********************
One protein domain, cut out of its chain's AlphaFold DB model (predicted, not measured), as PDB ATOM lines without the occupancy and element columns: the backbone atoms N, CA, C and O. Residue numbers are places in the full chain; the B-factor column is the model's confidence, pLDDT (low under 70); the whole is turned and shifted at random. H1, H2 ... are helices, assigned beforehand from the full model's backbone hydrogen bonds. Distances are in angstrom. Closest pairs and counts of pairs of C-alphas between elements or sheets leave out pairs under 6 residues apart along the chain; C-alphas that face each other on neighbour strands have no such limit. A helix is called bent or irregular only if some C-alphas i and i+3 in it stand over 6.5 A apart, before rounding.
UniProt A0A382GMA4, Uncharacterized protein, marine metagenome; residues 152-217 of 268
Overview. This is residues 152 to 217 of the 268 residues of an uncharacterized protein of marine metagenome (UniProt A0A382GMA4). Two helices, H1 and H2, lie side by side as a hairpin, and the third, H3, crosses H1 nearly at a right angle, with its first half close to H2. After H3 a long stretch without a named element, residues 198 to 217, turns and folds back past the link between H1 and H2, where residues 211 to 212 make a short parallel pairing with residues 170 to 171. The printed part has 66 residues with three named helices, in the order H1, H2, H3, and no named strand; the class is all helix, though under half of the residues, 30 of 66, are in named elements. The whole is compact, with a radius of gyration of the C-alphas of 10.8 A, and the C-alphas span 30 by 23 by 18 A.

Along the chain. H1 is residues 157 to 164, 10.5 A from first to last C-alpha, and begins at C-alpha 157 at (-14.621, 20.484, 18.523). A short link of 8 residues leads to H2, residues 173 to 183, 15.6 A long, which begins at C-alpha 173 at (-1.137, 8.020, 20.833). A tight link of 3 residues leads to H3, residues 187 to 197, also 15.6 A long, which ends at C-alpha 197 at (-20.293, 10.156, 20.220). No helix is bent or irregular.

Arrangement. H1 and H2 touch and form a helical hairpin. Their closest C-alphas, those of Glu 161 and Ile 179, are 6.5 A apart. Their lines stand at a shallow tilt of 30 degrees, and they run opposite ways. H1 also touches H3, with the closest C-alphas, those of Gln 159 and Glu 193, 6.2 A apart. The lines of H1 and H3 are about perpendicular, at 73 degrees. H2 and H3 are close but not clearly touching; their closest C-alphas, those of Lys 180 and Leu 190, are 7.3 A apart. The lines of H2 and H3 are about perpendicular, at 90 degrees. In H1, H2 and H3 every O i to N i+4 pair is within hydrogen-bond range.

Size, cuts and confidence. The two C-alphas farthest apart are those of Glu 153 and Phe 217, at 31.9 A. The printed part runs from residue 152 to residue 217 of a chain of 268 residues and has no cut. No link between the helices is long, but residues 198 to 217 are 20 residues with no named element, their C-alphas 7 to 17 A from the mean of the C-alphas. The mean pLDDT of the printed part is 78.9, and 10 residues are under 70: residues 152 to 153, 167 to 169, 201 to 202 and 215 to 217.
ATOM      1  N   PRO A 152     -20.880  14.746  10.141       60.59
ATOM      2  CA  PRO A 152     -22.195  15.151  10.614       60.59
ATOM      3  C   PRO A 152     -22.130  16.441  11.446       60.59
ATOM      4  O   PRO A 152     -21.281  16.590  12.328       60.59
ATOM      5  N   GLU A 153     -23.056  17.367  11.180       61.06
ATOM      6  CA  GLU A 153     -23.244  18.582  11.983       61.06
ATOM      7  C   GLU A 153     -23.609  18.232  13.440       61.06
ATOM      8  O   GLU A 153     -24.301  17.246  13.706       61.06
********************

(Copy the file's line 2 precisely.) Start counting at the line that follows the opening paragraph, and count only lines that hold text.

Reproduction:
Overview. This is residues 152 to 217 of the 268 residues of an uncharacterized protein of marine metagenome (UniProt A0A382GMA4). Two helices, H1 and H2, lie side by side as a hairpin, and the third, H3, crosses H1 nearly at a right angle, with its first half close to H2. After H3 a long stretch without a named element, residues 198 to 217, turns and folds back past the link between H1 and H2, where residues 211 to 212 make a short parallel pairing with residues 170 to 171. The printed part has 66 residues with three named helices, in the order H1, H2, H3, and no named strand; the class is all helix, though under half of the residues, 30 of 66, are in named elements. The whole is compact, with a radius of gyration of the C-alphas of 10.8 A, and the C-alphas span 30 by 23 by 18 A.